If you look back on the way you were taught, chances are that you’ll recall more lectures and boring exercises more than anything else. In the last few years though people have started to take a somewhat different approach to early education, preferring to use educational games rather than traditional exercises. This tendency isn’t without cause; many studies have demonstrated that humans, children especially, learn better through engaging activities, especially if they are presented in the form of a game.
While some games may focus more on the educational aspect of things, others prefer to concentrate more on the “fun” aspect; Zingo is a game that manages to walk the fine line between both, being equally engaging and educational for children.
How Zingo is Played
Before looking into the game itself, I would like to warn you that it does contain small parts which represent a choking hazard, meaning it shouldn’t be used by children of less than 3 years of age.
In any case, Zingo basically has 3 elements: boards, tiles and the zinger. Each player (the game can have up to 8 people playing) gets his or her own board consisting of 9 tiles. At every round, a player presses the zinger, a plastic box, which then spits out two “mystery” tiles.
The goal of the game is to match the mystery tiles to your board, and to claim a tile a player simply has to call it orally. The player who fills his or her board the fastest wins the game.There is a total of 72 different picture tiles and 8 boards.
The boards actually have two sides: yellow for children who don’t really know how to read yet, and the red side is for the older ones who have already developed some skills. Each tile has a duplicate, giving everyone two chances to get what they need. Needless to say, there are many possible board-and-tile combinations to go through, ensuring that every game stays fresh and new.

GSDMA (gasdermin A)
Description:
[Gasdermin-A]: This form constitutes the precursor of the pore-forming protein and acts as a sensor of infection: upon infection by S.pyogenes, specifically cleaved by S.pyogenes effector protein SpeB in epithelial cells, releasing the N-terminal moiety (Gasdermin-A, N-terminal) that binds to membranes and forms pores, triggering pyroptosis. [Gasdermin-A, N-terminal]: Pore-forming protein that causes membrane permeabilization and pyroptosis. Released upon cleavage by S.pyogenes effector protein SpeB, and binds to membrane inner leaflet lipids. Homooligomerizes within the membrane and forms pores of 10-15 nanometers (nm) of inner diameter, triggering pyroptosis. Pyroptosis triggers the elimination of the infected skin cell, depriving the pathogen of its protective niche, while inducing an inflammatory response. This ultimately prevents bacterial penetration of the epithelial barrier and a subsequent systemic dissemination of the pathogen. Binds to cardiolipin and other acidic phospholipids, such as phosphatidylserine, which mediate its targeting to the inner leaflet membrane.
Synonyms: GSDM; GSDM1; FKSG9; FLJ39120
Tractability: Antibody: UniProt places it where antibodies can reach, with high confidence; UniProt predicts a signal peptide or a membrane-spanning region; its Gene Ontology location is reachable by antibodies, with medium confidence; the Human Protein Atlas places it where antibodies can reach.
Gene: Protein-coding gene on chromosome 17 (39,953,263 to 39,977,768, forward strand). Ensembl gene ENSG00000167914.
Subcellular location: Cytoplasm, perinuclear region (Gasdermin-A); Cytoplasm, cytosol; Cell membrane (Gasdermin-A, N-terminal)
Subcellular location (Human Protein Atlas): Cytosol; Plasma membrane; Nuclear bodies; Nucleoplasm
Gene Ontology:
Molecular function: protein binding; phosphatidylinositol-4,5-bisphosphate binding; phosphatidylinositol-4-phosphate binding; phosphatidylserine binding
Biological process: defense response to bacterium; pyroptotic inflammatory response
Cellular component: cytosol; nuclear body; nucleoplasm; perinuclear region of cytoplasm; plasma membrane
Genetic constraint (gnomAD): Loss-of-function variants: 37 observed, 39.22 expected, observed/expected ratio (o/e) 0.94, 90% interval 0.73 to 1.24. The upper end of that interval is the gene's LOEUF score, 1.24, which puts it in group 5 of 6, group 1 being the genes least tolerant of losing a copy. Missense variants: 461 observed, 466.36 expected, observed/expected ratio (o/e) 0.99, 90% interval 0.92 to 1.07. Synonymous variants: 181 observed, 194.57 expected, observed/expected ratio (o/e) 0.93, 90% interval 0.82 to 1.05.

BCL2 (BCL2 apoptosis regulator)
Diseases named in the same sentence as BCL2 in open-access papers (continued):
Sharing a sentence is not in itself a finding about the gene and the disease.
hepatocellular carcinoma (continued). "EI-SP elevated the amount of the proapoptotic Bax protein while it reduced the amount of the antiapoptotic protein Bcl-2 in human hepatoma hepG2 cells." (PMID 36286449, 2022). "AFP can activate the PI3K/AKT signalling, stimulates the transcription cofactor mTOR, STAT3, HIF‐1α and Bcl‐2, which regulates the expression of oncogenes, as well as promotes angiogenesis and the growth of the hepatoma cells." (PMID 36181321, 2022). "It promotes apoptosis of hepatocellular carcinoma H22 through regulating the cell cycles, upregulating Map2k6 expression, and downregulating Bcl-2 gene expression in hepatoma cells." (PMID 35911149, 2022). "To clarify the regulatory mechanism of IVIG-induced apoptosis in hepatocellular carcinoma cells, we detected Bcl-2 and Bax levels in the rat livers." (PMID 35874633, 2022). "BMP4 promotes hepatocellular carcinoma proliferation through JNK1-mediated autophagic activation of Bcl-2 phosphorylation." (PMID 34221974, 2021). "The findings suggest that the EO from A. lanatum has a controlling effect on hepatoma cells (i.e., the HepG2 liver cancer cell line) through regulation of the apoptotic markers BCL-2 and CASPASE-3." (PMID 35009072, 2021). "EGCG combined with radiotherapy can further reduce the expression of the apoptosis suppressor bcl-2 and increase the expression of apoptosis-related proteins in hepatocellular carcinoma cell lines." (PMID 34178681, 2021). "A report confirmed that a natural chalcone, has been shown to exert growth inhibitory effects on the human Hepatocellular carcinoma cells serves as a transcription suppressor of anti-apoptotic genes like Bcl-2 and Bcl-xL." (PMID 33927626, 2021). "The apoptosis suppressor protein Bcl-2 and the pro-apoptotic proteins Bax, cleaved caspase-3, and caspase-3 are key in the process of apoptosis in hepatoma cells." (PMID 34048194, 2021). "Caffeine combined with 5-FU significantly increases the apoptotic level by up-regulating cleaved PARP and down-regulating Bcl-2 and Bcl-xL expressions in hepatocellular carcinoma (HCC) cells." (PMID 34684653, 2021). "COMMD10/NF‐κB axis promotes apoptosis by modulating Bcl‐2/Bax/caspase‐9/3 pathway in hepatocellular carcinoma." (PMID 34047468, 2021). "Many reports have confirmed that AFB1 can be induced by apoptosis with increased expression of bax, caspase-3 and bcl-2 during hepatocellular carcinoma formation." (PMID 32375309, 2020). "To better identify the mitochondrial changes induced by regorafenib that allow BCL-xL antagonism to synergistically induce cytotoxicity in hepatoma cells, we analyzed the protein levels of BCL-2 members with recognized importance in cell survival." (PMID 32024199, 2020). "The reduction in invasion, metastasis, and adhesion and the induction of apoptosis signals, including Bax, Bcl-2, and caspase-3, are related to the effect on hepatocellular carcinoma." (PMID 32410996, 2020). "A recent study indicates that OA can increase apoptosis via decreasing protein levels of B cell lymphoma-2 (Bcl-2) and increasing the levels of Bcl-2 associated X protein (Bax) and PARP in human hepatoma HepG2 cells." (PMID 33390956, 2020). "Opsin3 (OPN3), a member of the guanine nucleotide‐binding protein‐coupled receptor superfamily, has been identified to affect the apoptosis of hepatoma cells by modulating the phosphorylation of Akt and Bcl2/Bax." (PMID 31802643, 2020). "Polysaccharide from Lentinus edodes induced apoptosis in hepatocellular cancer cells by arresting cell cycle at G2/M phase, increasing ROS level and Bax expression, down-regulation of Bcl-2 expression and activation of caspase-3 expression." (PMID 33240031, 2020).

What’s So Great About Zingo
So what’s there to write home about here? Well, for starters Zingo is capable of keeping children distracted better than any television set… and I’m not joking.
Kids love to move fast, be loud and compete with each other, and that’s precisely what the game offers them; they are up against each other to see who can finish their board the fastest and they need to use their voice to claim the tiles.
In turn, this means that their brain is constantly at work, trying to match the mystery tiles to what they see on their boards… which actually brings us to the next point: how Zingo fares from an educational perspective.
What Zingo Teaches Children
So what does this game teach them exactly? Well, for starters it teaches them to matching as they need to find the tiles corresponding to the ones on the board. It teaches them words recognition as each tile is a labeled image of something simple. Seeing as how they need to remember what is located where on their boards, Zingo also helps children to improve their memory as well as their concentration.
Last, but definitely not least, Zingo is a social game which makes children interact with one another, teaching them the ropes of social interaction (such as patience, respect and sportsmanship), something they are definitely going to benefit from in the future.
As you can guess, this game wasn’t only designed for readers… as a matter of fact, it was designed as a tool parents could use to help their children start learning about reading. Mainly, it is going to help them learn how some basic words are spelt, and it will even improve their vocabulary repertoire.
What the People Have to Say About Zingo
So what do those who have tried Zingo have to say about it? Well, as is usual for me in these situations, I like to go on Amazon and see what the people who have reviewed the product have to say.
At the time this is being written, Zingo has received 290 reviews and garnered an average rating of 4.8 stars out of 5. Only 2 people have given it one star, with one of them complaining that the game isn’t really suitable for eight year-olds, but that’s Amazon’s fault seeing as how their description doesn’t exactly match the one on the box. Another person complained of receiving the game in Russian, which made it difficult to play… but that can be chalked up as a shipping error.
In other words, pretty much everyone is ecstatic with Zingo, having nothing bad to say about it.To purchase this game (or learn more about it), you can go to the one of the following links below.
Click here to visit Zingo Mindware webpage
Click here to visit Zingo Amazon webpage